Please enjoy reading the history of Lake Leonard and family.
Anyone who comes to Lake Leonard may wonder how this place came into existence and what humans originally walked on this land.
A USGS core sedimentation study of the lake bottom indicates that the lake was created about 5,000 years ago by a landslide blocking the creek ravine fed by mountain springs. In Mendocino county it is the largest natural lake and the westernmost headwaters of the Russian River.
The first human residents of the area were Yukian, whose traditional homeland was Round Valley in the Eel River watershed. Bands of Pomo from Clear Lake may have moved westward into the upper Russian River watershed, displacing the Yuki groups there. The native group that lived in this area at contact with colonizing Europeans were the Northern Pomo. Records about native use of the Lake are scarce, and we have come to terms with the idea that the Pomo story of the Lake may remain a mystery. Since it appears to involve sacred beliefs, perhaps this is appropriate.
John Hudson (husband of painter Grace Hudson) made notes during his travels and identified the Pomo name for the Lake as Kasusu (waters malevolent or bedeviled, likely due to the Pomo association of bodies of water with a powerful and feared spirit) and nearby Coston’s Pond as Kasut (waters slimy), and these remain the only direct Pomo references that historian Dot Bravarny was able to find in her research on Reeves Canyon. Russian River Pomo groups traveling to the Coast for fish and other ocean resources probably visited the Lake and it likely played a role in Northern Pomo religious life. This period ended with the coming of white settlers after the gold rush in the 1850s, when local militias and the US Army rounded up natives to move to reservations in Fort Bragg and Round Valley. It was a time of great brutality.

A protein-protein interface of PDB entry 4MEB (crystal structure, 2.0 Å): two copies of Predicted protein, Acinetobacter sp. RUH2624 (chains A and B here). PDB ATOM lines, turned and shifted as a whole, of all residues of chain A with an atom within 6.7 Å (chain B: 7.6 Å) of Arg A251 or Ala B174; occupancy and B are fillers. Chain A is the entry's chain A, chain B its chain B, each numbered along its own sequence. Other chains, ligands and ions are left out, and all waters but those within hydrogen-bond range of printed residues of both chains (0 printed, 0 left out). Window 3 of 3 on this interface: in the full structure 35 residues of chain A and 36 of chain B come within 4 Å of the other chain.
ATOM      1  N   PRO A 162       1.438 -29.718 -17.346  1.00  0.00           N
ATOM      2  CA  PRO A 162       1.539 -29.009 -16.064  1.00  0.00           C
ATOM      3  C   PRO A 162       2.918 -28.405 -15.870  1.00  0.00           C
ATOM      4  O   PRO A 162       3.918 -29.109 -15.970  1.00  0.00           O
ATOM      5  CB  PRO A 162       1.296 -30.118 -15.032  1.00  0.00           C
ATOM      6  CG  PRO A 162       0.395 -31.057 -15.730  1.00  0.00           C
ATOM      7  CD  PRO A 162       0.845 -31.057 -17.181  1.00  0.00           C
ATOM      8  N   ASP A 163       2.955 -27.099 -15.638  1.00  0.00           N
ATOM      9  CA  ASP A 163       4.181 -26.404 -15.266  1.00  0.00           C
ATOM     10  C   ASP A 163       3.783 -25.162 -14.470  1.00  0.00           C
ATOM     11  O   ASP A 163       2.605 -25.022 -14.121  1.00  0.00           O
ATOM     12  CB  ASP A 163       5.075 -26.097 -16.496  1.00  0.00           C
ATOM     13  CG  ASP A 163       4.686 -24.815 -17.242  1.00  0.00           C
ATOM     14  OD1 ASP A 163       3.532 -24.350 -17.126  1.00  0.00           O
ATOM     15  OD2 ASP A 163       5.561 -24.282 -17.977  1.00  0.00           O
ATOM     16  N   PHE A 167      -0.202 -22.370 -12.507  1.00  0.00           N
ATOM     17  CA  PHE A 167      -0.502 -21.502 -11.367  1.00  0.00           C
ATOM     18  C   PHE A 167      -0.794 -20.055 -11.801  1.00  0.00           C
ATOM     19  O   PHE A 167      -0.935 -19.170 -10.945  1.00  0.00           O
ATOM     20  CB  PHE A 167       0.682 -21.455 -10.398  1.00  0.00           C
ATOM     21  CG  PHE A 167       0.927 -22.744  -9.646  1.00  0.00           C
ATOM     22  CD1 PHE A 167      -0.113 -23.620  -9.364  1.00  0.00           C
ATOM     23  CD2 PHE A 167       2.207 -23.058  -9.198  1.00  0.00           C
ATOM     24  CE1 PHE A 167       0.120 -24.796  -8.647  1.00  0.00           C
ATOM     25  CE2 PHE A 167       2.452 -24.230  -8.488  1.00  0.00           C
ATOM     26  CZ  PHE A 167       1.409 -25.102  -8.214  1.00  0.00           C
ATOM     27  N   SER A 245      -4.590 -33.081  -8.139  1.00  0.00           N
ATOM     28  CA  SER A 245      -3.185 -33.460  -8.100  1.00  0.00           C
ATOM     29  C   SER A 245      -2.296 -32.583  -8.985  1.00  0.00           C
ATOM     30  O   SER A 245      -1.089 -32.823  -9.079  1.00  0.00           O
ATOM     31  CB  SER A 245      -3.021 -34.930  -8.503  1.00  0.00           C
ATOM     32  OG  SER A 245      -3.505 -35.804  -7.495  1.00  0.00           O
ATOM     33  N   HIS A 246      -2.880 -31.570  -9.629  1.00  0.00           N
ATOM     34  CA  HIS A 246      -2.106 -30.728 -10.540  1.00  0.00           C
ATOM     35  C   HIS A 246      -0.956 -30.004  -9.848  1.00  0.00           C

The first white settler on the land was a homesteader who sold his claim to John Leonard of Potter Valley (great uncle of Grace Hudson) “for a horse, saddle and bottle of whisky” in 1874. Leonard established the claim and ran it as a sort of resort, then sold the land to a flume company that intended to make a gravity-fed chute down the canyon to bring harvested timber to market. Thankfully the company failed and the land went into foreclosure. It was bought by Henry Boyle of San Rafael in 1885.
The Boyle family owned it for the next 68 years. Una Boyle, the youngest of six children, became known as ‘the lady of the lake.’ She lived at the Lake with her animals and staff between 1921-51, running it as a resort in the summers. She developed close relationships with neighbors, including Americus Napoleon Poe, Hazel Dickensan Putnam, and other characters who settled in nooks and crannies of the land. In 1953 it was bought by Richard and Susanna Dakin of Belvedere, Marin County.
Richard and Susanna enjoyed the lake for 13 years. "The lake" and the two old houses on its shore quickly became the family's geographic anchor -- its main place of retreat. The family became attached to the trees and animals, and loved having family and friends visit. As Susanna noticed the logging operations’ effect on the land, she became determined to save the old growth trees and began adding more acreage to their initial purchase. From several hundred acres, it became the almost 4,000 acres it is today.